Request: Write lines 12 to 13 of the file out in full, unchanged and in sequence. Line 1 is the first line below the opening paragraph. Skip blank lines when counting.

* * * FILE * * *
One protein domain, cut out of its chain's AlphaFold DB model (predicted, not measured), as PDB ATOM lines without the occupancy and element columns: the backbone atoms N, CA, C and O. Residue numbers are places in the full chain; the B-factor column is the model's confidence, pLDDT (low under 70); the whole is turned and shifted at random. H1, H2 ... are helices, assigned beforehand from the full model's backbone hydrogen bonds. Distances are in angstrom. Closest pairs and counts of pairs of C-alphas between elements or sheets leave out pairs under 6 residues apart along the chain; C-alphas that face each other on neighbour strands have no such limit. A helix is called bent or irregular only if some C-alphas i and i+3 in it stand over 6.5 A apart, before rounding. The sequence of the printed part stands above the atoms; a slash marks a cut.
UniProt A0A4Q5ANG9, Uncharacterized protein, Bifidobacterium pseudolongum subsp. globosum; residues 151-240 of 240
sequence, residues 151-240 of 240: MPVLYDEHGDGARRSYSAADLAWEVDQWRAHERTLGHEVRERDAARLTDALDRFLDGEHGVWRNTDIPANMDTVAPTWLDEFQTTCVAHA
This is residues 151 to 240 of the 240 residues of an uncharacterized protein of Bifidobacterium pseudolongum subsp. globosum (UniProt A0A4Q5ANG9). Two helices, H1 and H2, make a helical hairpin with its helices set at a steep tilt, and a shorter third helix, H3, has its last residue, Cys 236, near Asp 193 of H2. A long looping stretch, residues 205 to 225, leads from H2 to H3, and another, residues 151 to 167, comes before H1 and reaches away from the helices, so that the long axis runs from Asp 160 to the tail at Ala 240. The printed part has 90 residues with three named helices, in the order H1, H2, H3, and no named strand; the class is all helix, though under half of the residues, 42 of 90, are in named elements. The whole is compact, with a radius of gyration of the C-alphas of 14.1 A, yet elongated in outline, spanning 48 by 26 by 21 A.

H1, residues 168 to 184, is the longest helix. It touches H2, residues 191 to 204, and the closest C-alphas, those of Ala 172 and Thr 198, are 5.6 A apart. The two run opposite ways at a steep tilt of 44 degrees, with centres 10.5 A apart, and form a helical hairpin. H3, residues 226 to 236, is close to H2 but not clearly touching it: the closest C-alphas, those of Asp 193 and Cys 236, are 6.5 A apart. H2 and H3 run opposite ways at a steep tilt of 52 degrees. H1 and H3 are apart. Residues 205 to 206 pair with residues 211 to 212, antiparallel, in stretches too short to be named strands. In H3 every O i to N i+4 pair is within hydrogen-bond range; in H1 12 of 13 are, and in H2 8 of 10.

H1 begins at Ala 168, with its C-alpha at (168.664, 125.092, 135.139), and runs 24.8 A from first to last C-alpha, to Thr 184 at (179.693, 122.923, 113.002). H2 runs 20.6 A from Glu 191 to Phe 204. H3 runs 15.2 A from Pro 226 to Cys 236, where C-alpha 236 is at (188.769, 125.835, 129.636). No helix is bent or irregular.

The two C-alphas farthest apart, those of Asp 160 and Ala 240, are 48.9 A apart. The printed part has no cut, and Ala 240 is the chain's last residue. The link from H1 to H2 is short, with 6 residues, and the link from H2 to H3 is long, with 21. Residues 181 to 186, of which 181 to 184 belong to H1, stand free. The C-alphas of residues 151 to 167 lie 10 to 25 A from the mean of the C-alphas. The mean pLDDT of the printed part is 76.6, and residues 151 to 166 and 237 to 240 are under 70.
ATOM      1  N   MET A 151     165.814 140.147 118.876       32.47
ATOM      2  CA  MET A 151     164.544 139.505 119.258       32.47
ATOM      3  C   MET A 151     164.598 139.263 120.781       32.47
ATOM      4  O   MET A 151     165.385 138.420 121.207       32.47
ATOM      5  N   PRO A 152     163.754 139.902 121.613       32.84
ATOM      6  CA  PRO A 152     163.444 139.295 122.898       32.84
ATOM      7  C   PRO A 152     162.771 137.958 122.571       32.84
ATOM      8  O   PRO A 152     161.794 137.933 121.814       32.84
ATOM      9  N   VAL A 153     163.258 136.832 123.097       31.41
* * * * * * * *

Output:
ATOM      6  CA  PRO A 152     163.444 139.295 122.898       32.84
ATOM      7  C   PRO A 152     162.771 137.958 122.571       32.84